Rooftops, power lines and terraced hills are a common sight.
When I questioned the doctors expressing my aversion to statins during my followup appointments, who are often funded by "Big Pharma" they insisted the drug would save my life.  Frightened, while not feeling well, I acquiesced and took the daily dose.

Every day that passed, the pain escalated and I came to the conclusion it was the statins, for the very reason I was vehemently opposed to this class of drugs.  Conducting more research I discovered it takes 77 hours or more for the drugs to leave one's system.

On Tuesday night, I took the last pill deciding I was done with statins.  If, and I mean, if, I believed that they'd protect my health, I might be worried about stopping.  But, after considerable research, I feel at ease knowing I am doing the right thing.

Please keep in mind my decision to stop statins in no way is a suggestion you do the same, nor am I soliciting any medical advice. Each of us must become well educated as to what works for us with the support of medical professionals you trust.
Banana leaves along the road.
That's the keyword..."trust."  I noticed in the medical report I received from the surgeon (upon request) that he stated I'd had a heart attack.  I did not have a heart attack and asked him to amend the report accordingly.

This morning, less than 77 hours since I stopped the drug, I got out of bed, hopeful.  Alas, after moving around I noticed an 80% improvement in the pain in my arms and legs.  I'm anticipating that as more and more of the drug leaves my system, I'll continue to feel more relief.

This morning we grocery shopped and for the first time shopping since the surgery on February 12th, never once did I think about pain in my arms and legs.  Once back at the house I easily put away the groceries while Tom helped as usual.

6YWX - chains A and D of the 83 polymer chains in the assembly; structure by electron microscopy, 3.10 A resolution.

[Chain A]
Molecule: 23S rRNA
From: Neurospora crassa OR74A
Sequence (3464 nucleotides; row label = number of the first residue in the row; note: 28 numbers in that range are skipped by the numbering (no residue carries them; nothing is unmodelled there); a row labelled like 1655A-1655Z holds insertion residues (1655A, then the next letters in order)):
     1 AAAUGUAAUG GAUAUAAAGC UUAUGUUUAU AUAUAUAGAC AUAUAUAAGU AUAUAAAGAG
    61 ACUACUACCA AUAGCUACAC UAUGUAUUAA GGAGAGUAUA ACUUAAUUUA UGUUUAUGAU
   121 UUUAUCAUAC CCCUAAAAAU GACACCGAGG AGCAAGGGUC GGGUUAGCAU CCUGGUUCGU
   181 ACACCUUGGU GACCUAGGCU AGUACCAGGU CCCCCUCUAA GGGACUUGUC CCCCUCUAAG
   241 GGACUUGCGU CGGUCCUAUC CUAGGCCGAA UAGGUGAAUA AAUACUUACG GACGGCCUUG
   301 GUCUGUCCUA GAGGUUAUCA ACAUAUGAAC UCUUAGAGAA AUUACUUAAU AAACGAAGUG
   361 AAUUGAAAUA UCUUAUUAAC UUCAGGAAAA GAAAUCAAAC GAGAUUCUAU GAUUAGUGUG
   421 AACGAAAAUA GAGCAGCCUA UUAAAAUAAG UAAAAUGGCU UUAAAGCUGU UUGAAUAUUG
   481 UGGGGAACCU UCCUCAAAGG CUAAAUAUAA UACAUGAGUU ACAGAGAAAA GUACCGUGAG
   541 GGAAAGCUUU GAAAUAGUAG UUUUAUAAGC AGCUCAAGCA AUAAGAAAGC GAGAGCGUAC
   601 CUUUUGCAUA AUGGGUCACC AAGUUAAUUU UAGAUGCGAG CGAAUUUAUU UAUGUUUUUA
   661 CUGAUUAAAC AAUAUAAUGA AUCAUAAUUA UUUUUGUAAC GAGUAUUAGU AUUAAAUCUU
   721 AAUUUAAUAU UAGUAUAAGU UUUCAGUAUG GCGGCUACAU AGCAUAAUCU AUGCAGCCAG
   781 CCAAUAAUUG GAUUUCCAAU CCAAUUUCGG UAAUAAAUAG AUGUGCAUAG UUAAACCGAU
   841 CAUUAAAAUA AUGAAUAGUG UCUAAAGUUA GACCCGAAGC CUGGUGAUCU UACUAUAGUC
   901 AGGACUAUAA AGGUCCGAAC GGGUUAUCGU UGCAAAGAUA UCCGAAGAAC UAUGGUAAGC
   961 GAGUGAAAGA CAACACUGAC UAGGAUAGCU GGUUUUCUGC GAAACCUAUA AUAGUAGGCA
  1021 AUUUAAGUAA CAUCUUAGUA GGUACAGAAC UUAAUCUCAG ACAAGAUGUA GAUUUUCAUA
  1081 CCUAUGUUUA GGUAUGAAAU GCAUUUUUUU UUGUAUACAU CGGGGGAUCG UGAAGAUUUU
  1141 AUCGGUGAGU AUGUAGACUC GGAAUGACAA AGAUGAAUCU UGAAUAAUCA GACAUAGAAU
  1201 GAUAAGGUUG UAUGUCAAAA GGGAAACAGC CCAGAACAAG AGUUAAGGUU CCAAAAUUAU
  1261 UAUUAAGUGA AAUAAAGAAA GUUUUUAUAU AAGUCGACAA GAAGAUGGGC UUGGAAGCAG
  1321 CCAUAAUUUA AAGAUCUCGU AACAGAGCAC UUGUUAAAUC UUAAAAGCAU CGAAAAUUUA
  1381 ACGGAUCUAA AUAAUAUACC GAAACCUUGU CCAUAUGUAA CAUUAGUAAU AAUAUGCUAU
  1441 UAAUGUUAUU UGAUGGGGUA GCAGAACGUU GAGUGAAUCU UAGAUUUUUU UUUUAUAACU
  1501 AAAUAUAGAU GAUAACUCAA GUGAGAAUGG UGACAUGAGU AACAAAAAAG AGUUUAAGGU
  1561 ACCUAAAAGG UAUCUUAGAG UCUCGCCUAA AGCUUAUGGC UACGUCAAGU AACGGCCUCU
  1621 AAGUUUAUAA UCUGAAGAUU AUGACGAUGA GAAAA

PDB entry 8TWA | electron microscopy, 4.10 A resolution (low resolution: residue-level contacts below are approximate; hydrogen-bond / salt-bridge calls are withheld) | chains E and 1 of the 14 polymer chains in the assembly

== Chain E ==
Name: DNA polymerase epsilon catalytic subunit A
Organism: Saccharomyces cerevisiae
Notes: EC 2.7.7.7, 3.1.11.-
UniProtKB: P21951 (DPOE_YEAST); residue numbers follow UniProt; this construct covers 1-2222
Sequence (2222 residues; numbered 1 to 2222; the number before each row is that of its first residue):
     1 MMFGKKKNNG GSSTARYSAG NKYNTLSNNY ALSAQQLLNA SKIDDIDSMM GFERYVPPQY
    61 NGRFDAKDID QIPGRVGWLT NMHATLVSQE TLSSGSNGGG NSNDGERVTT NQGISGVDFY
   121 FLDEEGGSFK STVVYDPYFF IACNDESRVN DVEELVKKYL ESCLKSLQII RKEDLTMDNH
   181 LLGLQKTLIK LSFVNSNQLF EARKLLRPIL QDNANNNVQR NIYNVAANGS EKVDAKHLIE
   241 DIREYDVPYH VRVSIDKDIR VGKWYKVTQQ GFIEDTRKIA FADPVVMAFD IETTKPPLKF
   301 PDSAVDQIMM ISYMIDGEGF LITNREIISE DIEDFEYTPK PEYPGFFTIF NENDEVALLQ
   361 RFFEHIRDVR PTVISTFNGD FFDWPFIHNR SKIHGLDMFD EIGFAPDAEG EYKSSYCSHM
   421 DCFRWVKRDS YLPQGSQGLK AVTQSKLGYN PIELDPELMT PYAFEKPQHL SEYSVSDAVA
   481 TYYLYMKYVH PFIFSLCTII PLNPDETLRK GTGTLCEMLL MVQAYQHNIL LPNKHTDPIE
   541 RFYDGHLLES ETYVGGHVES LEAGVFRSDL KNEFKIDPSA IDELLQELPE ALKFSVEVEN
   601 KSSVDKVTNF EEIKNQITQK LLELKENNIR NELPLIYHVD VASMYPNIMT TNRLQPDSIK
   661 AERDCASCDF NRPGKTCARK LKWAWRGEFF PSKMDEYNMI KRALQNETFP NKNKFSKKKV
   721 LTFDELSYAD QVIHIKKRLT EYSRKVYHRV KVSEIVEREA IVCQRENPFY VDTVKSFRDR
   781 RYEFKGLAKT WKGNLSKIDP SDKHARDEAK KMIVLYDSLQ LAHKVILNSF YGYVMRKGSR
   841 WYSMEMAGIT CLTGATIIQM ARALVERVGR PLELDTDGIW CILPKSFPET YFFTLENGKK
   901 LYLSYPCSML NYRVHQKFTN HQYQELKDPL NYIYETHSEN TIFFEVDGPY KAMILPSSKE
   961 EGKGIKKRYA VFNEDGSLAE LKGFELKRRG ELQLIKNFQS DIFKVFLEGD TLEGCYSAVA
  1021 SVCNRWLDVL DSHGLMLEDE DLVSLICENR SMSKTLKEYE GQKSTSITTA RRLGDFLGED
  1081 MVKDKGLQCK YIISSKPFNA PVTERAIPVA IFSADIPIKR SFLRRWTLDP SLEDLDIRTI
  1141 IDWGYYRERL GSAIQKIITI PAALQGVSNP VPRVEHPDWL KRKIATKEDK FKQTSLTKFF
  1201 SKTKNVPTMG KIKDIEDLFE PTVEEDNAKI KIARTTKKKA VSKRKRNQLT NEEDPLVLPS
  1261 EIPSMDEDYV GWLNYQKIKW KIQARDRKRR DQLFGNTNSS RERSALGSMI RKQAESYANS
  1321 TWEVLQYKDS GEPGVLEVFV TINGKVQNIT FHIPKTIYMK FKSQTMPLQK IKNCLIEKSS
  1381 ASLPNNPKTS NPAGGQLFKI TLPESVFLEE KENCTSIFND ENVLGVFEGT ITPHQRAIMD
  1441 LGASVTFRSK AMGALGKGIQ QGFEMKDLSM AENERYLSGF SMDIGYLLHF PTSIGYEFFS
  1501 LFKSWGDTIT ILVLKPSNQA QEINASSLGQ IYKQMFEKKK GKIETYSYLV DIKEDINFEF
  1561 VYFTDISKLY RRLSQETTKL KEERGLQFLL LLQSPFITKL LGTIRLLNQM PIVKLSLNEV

Previously, I had to pull up a chair to the open refrigerator to put things away.  Today, I easily bent over the under-counter fridge to load the vegetables in the drawer.
With few homes having clothes dryers, railings on verandas become clotheslines.
Am I taking a risk?  With no conclusive evidence that taking statins prevents heart disease, I don't think so.  But, if I am taking a huge risk, quality of life is most important to me.  Living in a wheelchair due to side effects from a drug is no quality of life for me, especially for our lifestyle.

You may say, try another statin.  I appreciate the concern.  But side effects are many regardless of the brand name and even lower doses.  I'm done.  Done and happy to be so.

My legs are weak but now instead of walking gingerly and favoring the pain, I can begin to walk with confidence and finally build some strength.  No, I'm not totally 100%.  That will take time, especially at my age.  But, I will continue on this path with optimism and hope for the future. 

Thank you for listening...

Be well.  Very well.

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Photo from one year ago today, July 26, 2018:
This giraffe was having a "bad hair day!"  The hair on the female giraffe's ossicones is usually short and straight up.  For more photos, please click here.